THE LEADER NOLS ALUMNI | SUMMER 2017 | VOL. 32 NO. 3
A Noble Path
Tales from the Trail
Delivering Food and More 18
Tim Horton Childrenâ€™s Foundation 20
THE LEADER August 2017 • Volume 32 • No.3 Published three times a year in April, August, and November.
Kim Freitas DESIGNERS
Kristen Lovelace Liz Schultz Nikole Wohlmacher ALUMNI RELATIONS DIRECTOR
“We want [our students] to use the education to be leaders in their community with an understanding of ecology and conservation for the wild outdoors far beyond their legislators back home. We expect these people to be a grain of sand on the beach of future leadership.” —Paul Petzoldt
n 1965, Paul Petzoldt took students into the mountains to learn about living in the wilderness. Since then, the Leave No Trace practices we adhere to in the backcountry have grown and changed, but the essence has remained the same: take care of the place where you’re living to the best of your ability. That includes being a good steward of the global environment. This ethic continues to inform our decisions and actions. Ten years ago, NOLS further committed ourselves to maximize our educational impact while minimizing our environmental footprint by setting ambitious goals for making our operations more sustainable. That commitment has included installing solar panels, using smart water conservation practices, and continuing to work with our partners internationally and in the U.S. to help protect the wild places we have the privilege to explore with students. Our students are already seeing the impacts of climate change in the field. Glaciers in our wilderness classrooms are in retreat. Weather patterns are more extreme. Wildfires are more common. We know that to preserve these wild places—our classrooms—and ensure a stable and sustainable world for future generations, we must act now to reduce greenhouse gas emissions. Many of the countries where we operate outside the United States are signatories to the Paris Climate Agreement. We support their commitment to these accords. Our own sustainability goals—for reducing 20% of our greenhouse gas emissions by 2020 and 80% by 2050—are in line with the goals for the same years in the Paris Agreement. For these reasons—the practical conservation upheld by Paul Petzoldt, our mission, and our responsibility to the international community—we reaffirm our commitment to our values. We will continue to strive to be leaders and help others realize their own ability to lead and serve people and the environment. Best,
John Gans NOLS Executive Director 2 | THE LEADER
NOLS EXECUTIVE DIRECTOR
ART DIRECTOR AND DESIGNER
Bruce Palmer Anne McGowan Pip Coe Molly Herber
Postmaster: Send address changes to NOLS 284 Lincoln St. Lander, WY 82520 The Leader is a magazine for NOLS alumni. NOLS is a nonprofit global wilderness school that will help you step forward boldly as a leader. This magazine is mailed to approximately 71,000 NOLS alumni. NOLS graduates living in the U.S. receive a free subscription to The Leader for life. The Leader welcomes article submissions and comments. Please address all messages to firstname.lastname@example.org or call 1-307-332-8800. Alumni can send address changes to alumni@nols. edu or 1-800-332-4280. For the most up-to-date information on NOLS, visit www.nols.edu or email admissions@ nols.edu. The Leader is printed with soy-based inks in Los Angeles, Cal., on paper using 10 percent post-consumerrecycled content. The Leader is available online at www.nols.edu/ leader. Cover photo: Eric Page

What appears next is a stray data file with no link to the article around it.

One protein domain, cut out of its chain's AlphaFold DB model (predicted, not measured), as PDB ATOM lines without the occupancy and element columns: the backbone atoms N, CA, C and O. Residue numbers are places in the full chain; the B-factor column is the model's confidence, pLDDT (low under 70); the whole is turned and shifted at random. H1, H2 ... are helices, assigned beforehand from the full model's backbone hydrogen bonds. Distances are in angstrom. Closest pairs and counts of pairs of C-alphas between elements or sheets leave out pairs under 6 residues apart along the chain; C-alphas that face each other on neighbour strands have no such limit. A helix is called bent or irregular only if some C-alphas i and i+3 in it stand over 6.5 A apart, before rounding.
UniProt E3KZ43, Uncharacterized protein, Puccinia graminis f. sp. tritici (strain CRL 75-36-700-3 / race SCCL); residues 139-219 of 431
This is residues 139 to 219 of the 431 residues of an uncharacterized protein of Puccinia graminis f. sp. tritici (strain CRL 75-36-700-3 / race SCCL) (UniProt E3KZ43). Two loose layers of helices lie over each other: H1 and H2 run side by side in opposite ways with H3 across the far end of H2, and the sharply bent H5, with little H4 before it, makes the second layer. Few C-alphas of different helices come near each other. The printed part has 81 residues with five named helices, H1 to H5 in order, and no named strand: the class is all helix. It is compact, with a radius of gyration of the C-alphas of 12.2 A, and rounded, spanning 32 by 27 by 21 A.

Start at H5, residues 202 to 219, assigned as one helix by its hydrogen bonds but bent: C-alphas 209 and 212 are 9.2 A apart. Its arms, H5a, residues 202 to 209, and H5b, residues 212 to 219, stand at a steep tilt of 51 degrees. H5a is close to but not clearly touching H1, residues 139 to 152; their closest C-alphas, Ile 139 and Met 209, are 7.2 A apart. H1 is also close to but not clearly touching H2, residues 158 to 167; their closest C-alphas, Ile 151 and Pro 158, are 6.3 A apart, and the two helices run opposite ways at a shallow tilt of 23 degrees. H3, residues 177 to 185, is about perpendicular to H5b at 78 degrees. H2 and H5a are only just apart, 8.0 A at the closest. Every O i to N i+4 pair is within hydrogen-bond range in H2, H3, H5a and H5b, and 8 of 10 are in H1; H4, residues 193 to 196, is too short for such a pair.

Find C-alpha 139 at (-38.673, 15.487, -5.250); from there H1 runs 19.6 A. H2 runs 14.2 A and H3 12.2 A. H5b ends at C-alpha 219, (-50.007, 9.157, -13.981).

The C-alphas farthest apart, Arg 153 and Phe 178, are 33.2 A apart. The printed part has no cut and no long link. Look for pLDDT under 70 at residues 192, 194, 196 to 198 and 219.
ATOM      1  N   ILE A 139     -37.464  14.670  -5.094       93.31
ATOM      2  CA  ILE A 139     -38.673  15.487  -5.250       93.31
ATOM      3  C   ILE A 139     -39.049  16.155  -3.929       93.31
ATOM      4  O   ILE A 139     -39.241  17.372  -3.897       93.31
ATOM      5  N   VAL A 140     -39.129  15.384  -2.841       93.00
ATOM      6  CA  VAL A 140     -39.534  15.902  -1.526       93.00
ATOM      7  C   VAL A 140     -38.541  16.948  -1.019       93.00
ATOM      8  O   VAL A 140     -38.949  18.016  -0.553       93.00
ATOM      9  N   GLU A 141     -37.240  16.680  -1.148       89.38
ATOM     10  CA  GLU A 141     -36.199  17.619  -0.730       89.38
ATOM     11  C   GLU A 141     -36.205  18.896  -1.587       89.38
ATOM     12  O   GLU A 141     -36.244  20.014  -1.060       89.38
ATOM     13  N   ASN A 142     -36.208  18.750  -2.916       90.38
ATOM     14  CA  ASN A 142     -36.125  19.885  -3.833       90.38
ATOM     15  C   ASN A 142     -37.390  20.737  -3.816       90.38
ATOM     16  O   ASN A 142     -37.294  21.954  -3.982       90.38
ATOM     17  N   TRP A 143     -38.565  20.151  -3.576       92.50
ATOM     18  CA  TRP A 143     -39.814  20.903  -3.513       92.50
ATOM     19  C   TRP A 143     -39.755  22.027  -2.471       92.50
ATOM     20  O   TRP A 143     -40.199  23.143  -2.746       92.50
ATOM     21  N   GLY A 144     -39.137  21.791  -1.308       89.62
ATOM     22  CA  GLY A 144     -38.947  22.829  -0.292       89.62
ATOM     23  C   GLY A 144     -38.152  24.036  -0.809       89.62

Recognize the wild that every person faces. Sneak Peek | In this Issue
NOLS in Action | NOLS Wilderness Medicine 5 and Medical School
Teach the knowledge and skills necessary to navigate uncertainty. Curriculum | Learning Goals and Objectives
Research | Perceptions of Wilderness
Featured Location | NOLS Teton Valley
How To | Lightweight Backpacking 26
Staff Profile | Rosemary Saal
How To | Hydration Tips for Camping
Alumni Profile | Dave Dulong
Reviews | OLEA and Now the Light is Fading
Alumni Profile | Meredith Lantz
Gear Review | Deuter Expedition 90+10 Backpack
Nutrition | What To Eat in the Backcountry
Alumni Trips | Adirondack Park 10 and Croatia Featured Course | Semester in the Rockies
Alumni in Action | Danger in the Desert
Faculty Awards | 2017 Winners
Push people to experience the uncertain.
Feature | A Noble Path
Feature | Tales from the Trail
Feature | Delivering Food and More
Cover Story | Tim Horton Childrenâ€™s Foundation
SNEAK PEEK | IN THIS ISSUE
CURRICULUM | NOLS LEARNING GOALS AND OBJECTIVES